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Back to Bed Types – New Constraints on the Distribution of Hybrid Event Beds in the Pennsylvanian Ross Formation, Western Ireland

Abstract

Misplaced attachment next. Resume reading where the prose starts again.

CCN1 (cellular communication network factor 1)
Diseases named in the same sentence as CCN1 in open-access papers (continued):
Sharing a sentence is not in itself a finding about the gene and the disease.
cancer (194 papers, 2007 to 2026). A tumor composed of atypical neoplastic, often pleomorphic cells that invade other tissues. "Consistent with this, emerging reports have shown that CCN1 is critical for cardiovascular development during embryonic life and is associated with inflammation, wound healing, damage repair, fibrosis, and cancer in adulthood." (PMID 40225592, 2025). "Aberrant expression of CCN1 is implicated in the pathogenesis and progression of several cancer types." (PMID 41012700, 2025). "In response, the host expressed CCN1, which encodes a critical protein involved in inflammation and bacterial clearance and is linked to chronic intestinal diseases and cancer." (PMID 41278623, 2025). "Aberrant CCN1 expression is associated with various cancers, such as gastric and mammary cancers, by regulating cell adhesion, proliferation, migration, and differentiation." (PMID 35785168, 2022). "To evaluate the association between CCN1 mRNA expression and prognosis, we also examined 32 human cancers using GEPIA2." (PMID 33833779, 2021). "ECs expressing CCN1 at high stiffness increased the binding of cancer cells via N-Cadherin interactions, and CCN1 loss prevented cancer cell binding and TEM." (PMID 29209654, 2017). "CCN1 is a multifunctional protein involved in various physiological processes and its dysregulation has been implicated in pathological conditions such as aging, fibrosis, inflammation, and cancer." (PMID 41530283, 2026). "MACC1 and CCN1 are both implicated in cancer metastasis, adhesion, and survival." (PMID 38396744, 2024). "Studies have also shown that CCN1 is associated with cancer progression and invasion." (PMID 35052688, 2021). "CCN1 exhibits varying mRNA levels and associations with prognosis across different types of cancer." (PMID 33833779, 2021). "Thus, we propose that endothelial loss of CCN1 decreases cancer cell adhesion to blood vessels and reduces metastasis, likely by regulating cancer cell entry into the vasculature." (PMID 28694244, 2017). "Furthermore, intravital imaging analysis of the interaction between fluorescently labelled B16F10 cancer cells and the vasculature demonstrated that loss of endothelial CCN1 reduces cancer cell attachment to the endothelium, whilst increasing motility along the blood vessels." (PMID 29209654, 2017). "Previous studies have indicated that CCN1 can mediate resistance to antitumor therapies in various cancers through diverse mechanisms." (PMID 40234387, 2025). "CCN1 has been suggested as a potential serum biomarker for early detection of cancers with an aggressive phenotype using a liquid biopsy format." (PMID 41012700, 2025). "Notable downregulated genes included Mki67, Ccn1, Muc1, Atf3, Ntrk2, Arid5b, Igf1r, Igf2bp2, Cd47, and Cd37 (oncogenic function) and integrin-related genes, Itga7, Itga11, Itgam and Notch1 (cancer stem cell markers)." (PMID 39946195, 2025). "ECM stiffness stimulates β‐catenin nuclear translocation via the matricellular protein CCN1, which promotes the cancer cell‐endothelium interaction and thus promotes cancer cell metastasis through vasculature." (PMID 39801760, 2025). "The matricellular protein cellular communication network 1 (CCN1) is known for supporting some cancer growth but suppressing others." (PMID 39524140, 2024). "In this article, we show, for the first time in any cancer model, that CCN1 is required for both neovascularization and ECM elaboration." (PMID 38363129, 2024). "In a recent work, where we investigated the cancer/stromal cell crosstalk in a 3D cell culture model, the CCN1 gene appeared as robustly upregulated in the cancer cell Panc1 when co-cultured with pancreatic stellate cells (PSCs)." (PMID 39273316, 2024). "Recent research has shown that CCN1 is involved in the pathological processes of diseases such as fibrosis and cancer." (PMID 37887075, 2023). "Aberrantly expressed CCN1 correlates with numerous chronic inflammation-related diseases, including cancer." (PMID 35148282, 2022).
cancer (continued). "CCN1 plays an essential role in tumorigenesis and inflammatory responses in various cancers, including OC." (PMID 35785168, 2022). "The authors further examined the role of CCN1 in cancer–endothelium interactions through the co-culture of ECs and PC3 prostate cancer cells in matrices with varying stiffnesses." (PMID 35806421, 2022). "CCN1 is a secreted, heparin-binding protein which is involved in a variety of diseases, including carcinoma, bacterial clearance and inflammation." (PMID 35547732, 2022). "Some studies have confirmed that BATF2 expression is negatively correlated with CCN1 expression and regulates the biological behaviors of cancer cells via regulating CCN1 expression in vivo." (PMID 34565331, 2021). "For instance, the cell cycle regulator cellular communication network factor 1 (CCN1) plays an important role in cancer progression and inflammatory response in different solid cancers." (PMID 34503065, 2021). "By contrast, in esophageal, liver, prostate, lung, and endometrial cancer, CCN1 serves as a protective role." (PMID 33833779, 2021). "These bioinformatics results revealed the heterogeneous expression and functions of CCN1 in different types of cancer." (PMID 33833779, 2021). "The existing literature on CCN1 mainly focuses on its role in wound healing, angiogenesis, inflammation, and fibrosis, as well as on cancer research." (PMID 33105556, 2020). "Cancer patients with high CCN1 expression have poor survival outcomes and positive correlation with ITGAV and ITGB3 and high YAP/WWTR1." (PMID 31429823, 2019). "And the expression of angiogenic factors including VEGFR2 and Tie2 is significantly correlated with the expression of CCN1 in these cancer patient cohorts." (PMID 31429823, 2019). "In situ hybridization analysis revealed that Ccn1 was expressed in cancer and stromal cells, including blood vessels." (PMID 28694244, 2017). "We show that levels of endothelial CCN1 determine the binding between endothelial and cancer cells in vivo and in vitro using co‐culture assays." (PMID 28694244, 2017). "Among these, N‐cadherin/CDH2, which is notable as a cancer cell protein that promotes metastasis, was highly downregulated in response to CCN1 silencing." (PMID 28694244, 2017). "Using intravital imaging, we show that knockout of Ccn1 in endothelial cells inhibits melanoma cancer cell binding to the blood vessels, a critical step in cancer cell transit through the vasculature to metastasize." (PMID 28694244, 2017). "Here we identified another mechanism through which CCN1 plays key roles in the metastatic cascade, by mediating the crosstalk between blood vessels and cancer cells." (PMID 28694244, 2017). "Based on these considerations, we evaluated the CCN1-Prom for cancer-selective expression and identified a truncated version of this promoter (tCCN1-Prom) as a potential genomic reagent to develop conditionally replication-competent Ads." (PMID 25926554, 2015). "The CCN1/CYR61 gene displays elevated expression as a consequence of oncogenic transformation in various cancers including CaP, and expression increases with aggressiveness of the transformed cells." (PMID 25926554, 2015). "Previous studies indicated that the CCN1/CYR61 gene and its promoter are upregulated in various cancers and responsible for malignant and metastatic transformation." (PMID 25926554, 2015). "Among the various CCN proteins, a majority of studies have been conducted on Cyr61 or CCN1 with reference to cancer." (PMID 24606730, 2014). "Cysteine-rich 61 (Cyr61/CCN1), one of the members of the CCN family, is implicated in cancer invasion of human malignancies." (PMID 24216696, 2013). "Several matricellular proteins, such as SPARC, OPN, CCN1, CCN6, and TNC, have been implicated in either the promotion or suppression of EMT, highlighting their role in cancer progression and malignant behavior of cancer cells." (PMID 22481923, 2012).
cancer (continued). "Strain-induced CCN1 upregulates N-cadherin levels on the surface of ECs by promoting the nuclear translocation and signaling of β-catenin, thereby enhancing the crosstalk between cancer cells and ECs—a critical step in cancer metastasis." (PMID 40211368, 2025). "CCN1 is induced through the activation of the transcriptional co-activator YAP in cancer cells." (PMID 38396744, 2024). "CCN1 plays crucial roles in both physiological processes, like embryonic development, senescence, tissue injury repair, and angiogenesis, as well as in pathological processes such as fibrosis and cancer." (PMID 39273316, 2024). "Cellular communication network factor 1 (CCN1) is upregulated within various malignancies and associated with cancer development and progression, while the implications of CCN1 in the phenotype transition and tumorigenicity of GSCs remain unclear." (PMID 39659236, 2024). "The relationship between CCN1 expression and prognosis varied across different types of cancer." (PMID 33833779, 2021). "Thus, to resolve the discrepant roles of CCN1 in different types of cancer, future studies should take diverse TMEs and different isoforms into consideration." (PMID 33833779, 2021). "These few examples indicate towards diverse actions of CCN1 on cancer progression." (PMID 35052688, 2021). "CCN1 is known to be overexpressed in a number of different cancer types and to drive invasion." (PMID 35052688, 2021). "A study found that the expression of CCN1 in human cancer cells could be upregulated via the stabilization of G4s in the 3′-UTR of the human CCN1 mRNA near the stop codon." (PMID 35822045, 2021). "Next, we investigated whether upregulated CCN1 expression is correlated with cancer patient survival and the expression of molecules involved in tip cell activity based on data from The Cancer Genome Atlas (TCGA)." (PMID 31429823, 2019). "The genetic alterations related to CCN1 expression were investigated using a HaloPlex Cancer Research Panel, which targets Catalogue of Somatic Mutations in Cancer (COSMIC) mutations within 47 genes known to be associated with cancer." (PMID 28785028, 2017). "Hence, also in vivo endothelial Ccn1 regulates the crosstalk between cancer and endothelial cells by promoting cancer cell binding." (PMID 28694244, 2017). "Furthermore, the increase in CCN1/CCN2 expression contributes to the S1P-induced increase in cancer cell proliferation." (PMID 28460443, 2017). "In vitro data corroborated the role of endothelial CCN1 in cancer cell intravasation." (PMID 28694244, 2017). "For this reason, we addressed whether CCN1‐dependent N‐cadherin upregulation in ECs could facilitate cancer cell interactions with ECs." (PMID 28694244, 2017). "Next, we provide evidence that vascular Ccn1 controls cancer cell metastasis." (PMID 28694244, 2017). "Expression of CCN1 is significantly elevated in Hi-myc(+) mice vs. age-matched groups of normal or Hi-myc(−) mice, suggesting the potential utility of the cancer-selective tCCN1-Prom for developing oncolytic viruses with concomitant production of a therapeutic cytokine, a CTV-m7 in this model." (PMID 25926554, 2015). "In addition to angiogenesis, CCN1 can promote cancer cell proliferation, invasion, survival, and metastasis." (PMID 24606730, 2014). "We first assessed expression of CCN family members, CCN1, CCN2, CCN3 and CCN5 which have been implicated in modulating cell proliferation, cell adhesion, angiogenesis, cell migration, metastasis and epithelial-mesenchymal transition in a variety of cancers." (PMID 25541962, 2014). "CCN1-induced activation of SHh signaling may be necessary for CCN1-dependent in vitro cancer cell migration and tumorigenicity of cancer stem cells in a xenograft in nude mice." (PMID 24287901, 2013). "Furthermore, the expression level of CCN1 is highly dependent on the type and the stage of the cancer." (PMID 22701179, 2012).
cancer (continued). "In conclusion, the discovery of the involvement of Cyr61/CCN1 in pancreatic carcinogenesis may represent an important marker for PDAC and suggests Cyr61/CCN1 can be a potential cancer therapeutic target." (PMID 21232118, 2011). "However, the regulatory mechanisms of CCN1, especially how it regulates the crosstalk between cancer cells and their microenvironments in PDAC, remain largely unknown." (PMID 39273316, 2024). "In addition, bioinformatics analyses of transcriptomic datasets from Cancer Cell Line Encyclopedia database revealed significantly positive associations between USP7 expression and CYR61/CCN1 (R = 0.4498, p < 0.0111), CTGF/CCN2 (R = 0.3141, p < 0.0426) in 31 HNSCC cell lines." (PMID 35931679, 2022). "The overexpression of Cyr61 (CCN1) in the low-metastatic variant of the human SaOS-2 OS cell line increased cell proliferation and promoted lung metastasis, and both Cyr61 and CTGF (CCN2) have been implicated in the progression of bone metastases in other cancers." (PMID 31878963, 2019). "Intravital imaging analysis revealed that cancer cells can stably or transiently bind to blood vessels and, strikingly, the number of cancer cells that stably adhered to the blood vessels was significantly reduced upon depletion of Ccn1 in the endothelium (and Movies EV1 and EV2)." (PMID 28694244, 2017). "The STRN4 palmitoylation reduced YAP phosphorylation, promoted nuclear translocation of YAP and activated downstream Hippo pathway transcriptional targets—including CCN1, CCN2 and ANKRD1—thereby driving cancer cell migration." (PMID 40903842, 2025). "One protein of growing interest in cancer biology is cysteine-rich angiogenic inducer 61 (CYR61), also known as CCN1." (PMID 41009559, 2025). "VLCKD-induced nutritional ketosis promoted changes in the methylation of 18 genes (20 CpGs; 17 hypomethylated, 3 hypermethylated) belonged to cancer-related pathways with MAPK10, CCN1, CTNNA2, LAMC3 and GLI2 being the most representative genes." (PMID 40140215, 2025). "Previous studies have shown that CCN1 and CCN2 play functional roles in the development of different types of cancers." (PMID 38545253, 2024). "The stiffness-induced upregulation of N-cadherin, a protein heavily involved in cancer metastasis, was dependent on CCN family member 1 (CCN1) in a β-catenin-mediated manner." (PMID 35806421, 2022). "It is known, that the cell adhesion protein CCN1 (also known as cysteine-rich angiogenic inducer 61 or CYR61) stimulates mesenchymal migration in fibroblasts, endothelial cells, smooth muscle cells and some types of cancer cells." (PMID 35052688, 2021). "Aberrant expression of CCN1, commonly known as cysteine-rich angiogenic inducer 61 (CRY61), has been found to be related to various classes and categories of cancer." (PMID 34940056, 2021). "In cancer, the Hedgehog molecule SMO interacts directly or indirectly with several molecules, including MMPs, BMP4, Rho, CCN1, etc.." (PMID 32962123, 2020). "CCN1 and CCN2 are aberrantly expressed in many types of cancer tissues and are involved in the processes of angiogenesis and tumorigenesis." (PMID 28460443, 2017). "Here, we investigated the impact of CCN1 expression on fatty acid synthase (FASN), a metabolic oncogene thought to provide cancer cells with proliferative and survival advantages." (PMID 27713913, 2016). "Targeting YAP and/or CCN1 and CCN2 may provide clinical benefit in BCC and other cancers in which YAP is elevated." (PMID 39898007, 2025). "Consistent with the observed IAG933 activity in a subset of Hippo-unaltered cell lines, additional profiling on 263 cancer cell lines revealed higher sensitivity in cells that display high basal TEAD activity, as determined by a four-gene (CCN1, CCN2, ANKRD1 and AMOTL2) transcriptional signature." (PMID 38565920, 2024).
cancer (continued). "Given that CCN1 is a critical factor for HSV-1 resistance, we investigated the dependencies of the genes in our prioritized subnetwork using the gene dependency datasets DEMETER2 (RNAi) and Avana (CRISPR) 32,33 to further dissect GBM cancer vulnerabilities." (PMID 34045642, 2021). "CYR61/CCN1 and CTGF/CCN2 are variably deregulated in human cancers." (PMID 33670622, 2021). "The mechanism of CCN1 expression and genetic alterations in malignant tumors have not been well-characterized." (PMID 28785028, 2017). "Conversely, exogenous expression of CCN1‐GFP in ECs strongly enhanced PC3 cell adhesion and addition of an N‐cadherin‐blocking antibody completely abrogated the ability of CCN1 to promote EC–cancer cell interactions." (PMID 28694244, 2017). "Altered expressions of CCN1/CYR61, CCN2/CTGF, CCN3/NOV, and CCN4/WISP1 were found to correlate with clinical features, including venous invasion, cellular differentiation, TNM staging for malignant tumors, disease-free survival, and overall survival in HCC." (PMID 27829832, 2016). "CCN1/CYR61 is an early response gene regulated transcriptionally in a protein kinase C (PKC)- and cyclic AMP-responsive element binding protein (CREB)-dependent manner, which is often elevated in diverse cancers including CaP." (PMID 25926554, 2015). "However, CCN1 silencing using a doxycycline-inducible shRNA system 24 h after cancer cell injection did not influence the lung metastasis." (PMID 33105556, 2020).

‘Behind-outcrop’ cores from the 490 m thick deep-water Ross Formation show that hybrid event beds (HEBs) make up a significant component of this system, comprising 27% (by thickness) overall, alongside turbidites (30%) and amalgamated sandstones (23)%. The remainder is made up of mass-transport units (7%) and background siltstones (12%). In this respect, the Ross resembles a number of other sandy deep-water systems in the subsurface (Forties, Wilcox) where HEBs are also known to be important and where they can impact on reservoir quality. The types, distribution and context for the Ross HEBs have been documented in a fully cored composite vertical section tied using condensed sections and marker slump horizons. HEBs dominate the lower Ross (89%) but remain significant components in the mid (24%) and upper Ross (16%), despite the progressive upward change to a more proximal setting. In the lower Ross, variable HEB character tracks the wider stratigraphic position. Ross sand deposition was preceded by stacked thin-bedded and mud-prone HEBs, before the arrival of unusually thick (up to 4.4 m) sandy HEBs that extend for at least 18 km down dip to Ballybunion. A system reset straddling a condensed section was then followed by the initiation of the main Ross system. The larger-volume initial flows were turbulence damped but mudclasts were rare in contrast to the outsized event beds beneath. In the mid and upper Ross, HEBs occur as (1) upward-sandying units immediately beneath amalgamated sheet or channel elements; (2) HEB-dominated bed stacks 0.25 to 25 m thick alternating with units dominated by conventional turbidites, (3) thin bedded HEB bundles and (4) rare isolated outsized stand-alone HEBs. HEB abundance and character away from the base of the Ross does not appear to mirror externally-forced cycles of fan activity. Instead, HEBs are interpreted to record local perturbations related to repeated channel switching and erosional extension of channels across the fan surface. The dominance of HEBs in the lower Ross may reflect significant initial disequilibrium, higher drop heights for the flows that would have promoted erosion and the presence of extensive clay-draped slopes prior to the arrival of sand-bearing flows. The new bed inventory shows the net ‘clean’ sand in the system as a whole is c. 50%, discounting what would be poor quality clay-prone divisions in the hybrid event beds. The mid-Ross is confirmed as the sandiest part of the system.